Apparatus 10 comprises a quartz reactor tube 12 positioned in an electrically heated furnace 14. A feedstock stream was provided to reactor tube 12 by mixing ethane from a source 16 with a carrier gas, helium, from a source 18 and water from a source 20. Each source was provided with valves and controllers (not shown). The mixture was passed through a steam generator 22 to generate a gaseous mixture that was discharged into reactor tube 12.

In carrying out a test, a test sample 24 was placed on a quartz holder 26 and inserted in the heated tube 12. Reactor tube 12 was a quartz tube 90 cm in length and 4 cm in diameter. It was positioned in furnace 16, and was provided with a sealed entry 30 and a sealed exit 32.

Furnace 14 was designed to heat samples to temperatures in the range of 600-900 C. With the furnace at temperature and a sample in place, a mixture of ethane and steam, in a 4:1 volume ratio, was introduced into tube 12 at entry 30.

Samples of the gaseous product were withdrawn at regular intervals at exit 32. At the completion of each reaction, the sample was cooled to room temperature, and the amount of carbon formed on the test sample was determined by weight difference.

Tests were carried out at a temperature of 850 C. for progressively increasing periods of testing time. In these tests, the ethane-steam mixture was passed through the furnace in the presence of uncoated HP-45 alloy samples to establish an appropriate period of test time. TABLE II presents the results of these tests with time shown in hours; and the weight gains (coke accumulation) in grams.

              TABLE II______________________________________Time (hrs)   2       4         7     13Wt. Gain/grams        0.0346  0.0502    0.0747                                0.0843______________________________________

The data indicated that progressively increasing amounts of carbon were deposited with time, but that the rate was slower above 7 hours. Accordingly, comparative material runs were made for a period of 7 hours with the furnace temperature at 850 C.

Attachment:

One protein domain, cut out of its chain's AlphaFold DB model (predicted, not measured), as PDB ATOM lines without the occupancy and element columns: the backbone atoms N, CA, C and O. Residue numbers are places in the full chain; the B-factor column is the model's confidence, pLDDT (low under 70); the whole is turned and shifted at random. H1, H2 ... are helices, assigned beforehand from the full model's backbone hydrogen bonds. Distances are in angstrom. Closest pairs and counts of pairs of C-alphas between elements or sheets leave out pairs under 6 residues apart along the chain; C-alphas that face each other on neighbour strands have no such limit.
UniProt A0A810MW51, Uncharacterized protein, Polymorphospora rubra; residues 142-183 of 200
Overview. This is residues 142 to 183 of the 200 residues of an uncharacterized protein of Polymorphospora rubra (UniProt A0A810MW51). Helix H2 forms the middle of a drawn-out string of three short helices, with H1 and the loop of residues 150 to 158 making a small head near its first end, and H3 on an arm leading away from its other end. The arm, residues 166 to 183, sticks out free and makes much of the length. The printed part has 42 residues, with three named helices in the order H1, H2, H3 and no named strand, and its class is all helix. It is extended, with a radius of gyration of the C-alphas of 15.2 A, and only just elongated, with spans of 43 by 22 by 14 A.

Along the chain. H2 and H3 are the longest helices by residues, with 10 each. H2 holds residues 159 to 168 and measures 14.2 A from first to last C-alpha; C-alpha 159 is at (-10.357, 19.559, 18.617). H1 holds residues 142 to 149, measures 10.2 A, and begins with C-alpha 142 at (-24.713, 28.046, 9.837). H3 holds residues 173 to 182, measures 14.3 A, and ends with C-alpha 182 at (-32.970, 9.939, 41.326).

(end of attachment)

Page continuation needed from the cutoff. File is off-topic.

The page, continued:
Comparative tests were made on samples prepared as glass-ceramic coupons and as coatings on 5 cm (2") long coupons of an Fe--Cr--Ni alloy containing 0.45% carbon (HP-45 alloy). The metal pieces were cut from a pyrolysis furnace tube. To guard against pin holes, the coatings had a thickness of at least about 0.0375 mm (1.5 mils). Much thicker coatings may be employed, but no advantage is seen. During each test, carbon deposition was determined by weight difference of the sample.

TABLE III shows, in grams, the comparable amounts of carbon deposited in seven hour test periods on test pieces employing five (5) glass-ceramics having compositions set forth in TABLE I; also, on an uncoated alloy sample and a fused quartz sample used as a standard. The sample numbers in TABLE III corresponds to the composition numbers in TABLE I.

              TABLE III______________________________________Sample       Weight (grams)______________________________________10           0.003212           0.0005 4           0.0028 7           0.001614           0.000Uncoated     0.0747Quartz       0.000______________________________________

It is readily apparent that the rate of coke formation on the test piece coatings was comparable to that on fused quartz, and a magnitude or less than that on uncoated metal.

Successful tests led to determining compatibility and effectiveness of glass-ceramic coatings with austenitic cast alloys of the type used in cracking furnace tubes. Such tubes are on the order of 10 cm (4") diameter and several meters in length. Accordingly, tests were made on coupons which were cut from lengths of commercial tubing and were 5 cm (2") in length and 1.2-2.5 cm (1/2-1") wide.

Test samples were cut from pipes of three commercial Fe--Cr--Ni alloys: HP-40, HP-45 and HK-40. These alloys contain a minor amount of carbon, indicated in hundredths of a percent by the numeral in the designation, as well as certain other minor alloy constituents.

For test purposes, a kilogram (2 pound) melt of each glass was made in a furnace operating at 1600 C. for four hours. Each melt was dri-gaged, that is, poured into water to quench the glass and cause it to fracture into particles. With subsequent larger melts, the molten glass was rolled to form a thin sheet which was then crushed.

To prepare a coating slurry, the broken glass was dry ball milled with alumina media for 8 hours in an alumina container. This reduced the glass to an 8 micron average particle size. Separately, a polybutyl methacrylate binder was mixed with equal parts of ethyl and amyl acetate to form a homogeneous vehicle.

The frit powder, in a ratio of 2.5 grams to 1 gram of binder, was added to the vehicle and rolled with zirconia balls in a plastic container to form a coating slip. Other known binders and vehicles may be employed, the materials and proportions selected being dependent on the coating operation. The coating slip was applied to the coupons by repeatedly dipping the sample in the coating and drying to provide a coating having a thickness of about 200 mg coating/6.5 sq. cm (1 sq. in.).